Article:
She enjoys the freedom she feels as a nudist within the club’s walls.

“I can go over on Sunday and buy my St. Petersburg Times in whatever I want to wear, depending on the season,” she said.

`I feel very safe here’

The cream-colored walls around Paradise Lakes are there to avoid offending unsuspecting neighbors.

But the walls also invite speculation.

Just what are they doing in there?

Myths abound, most of them sexual: Wife-swapping. Orgies. Rape. Child abuse.

Those who embrace the nudist lifestyle acknowledge occasional problems. Sometimes, people behave in an overtly sexual manner in public and are asked to leave. But, generally, they say the myths are unfounded.

“Everybody thinks there are orgies going on all over the place,” said Christie Musick, 47, who lives in a condominium in Paradise Lakes. “Good Lord have mercy, that would not be tolerated. If you want to do something risque, go to your room. Don’t do it in public. It’s an embarrassment.”

Life tends to be tranquil, said Musick, who runs Travel Au Naturel and arranges nude cruises to the Caribbean.

No pants means no pockets, and less of an urge to walk away with someone else’s property.

“I can’t imagine living anywhere else,” Musick said. “I feel very safe here. I’ve never been robbed. Never been mugged. It just doesn’t happen here.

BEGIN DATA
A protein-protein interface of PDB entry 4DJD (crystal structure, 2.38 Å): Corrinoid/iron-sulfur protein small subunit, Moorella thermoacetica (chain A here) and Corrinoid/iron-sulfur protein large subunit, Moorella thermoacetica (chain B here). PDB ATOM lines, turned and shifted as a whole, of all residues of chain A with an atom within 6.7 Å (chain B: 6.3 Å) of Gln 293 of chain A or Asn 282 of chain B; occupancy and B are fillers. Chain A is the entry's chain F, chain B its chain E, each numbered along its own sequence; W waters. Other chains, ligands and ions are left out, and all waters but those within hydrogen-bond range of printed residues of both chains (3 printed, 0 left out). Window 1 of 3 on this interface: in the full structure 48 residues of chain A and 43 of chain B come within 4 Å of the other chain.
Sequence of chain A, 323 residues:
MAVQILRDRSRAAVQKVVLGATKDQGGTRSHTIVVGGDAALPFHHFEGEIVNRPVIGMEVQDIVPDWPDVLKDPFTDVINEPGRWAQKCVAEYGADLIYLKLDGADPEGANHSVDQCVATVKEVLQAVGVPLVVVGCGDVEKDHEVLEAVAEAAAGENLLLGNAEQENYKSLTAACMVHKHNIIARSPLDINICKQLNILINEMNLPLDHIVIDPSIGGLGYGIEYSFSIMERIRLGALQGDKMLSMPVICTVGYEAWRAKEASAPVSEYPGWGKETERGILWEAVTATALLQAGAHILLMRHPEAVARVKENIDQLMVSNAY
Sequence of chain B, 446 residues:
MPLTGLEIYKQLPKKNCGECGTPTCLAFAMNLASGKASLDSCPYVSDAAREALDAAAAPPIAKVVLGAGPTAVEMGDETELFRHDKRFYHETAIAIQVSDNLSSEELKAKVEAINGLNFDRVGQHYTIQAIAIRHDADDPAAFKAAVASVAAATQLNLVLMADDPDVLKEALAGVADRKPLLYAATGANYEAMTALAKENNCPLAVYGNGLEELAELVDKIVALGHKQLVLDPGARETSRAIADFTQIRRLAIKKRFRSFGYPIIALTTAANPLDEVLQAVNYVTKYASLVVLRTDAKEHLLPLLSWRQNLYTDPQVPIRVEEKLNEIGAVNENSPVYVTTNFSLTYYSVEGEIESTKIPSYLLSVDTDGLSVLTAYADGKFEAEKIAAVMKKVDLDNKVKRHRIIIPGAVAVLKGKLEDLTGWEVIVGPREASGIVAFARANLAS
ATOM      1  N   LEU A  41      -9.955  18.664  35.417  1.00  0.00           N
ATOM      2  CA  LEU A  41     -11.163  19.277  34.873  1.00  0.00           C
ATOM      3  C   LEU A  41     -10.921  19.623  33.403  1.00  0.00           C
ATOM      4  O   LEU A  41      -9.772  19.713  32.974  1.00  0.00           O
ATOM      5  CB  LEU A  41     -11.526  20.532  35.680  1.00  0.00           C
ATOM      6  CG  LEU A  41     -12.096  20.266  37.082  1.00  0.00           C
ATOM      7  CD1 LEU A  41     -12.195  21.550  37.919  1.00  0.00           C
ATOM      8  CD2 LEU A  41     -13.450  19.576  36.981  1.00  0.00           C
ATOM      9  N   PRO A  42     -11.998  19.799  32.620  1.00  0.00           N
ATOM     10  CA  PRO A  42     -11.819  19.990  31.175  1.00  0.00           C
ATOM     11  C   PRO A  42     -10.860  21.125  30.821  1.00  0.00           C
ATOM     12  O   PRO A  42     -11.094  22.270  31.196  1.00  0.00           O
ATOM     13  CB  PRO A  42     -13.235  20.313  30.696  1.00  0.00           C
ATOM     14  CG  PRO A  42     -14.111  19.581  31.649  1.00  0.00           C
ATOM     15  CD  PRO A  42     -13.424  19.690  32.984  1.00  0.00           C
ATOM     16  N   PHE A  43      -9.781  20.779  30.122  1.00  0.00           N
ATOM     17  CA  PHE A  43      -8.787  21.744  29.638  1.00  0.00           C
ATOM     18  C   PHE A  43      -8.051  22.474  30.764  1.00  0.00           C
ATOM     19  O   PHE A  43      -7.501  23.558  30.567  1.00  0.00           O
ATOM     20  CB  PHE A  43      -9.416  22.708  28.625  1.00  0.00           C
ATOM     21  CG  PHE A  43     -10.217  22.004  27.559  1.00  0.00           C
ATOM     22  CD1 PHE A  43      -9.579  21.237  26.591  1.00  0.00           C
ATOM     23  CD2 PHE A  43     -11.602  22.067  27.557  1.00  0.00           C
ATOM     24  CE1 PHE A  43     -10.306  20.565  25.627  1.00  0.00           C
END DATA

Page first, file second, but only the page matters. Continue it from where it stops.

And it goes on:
“In the nine years I’ve been here, I’ve never heard of child abuse or rape.”

Bad things do happen behind the walls, but not as frequently as in the outside world.

Eight years ago, an ex-Marine shot his wife to death during a weekend visit to Paradise Lakes for their 19th wedding anniversary. People still talk about it, Musick said.

In 1987, a Tampa man was charged with raping a Paradise Lakes woman and then crashing through the gate as he left. He was acquitted of assaulting her, but convicted for criminal mischief for damage to the gate.

Their own little village

Central Pasco’s spot in the Olympus of the undressed should be bolstered when Tom Landers’ dream becomes a reality.

On Saturday, he breaks ground on Caliente, a nudist resort in the woods off U.S. 41 that promises to be even bigger than 73-acre Paradise Lakes.

The backhoes aren’t even on site yet, but already Landers reports $12-million in sales of single-family homes, villas and condominiums.

When finished, the 100-acre resort should be worth $45-million, he said. It will include hotel rooms, tennis courts, swimming pools and a tiki bar. The resort brings about 100 jobs to the community.

“One resort helps feed off the other,” Landers said. “It’s similar to Dale Mabry (Highway) in that respect. You get 30 to 40 restaurants in there and another comes right in between them. There’s comfort in numbers and the market is there.”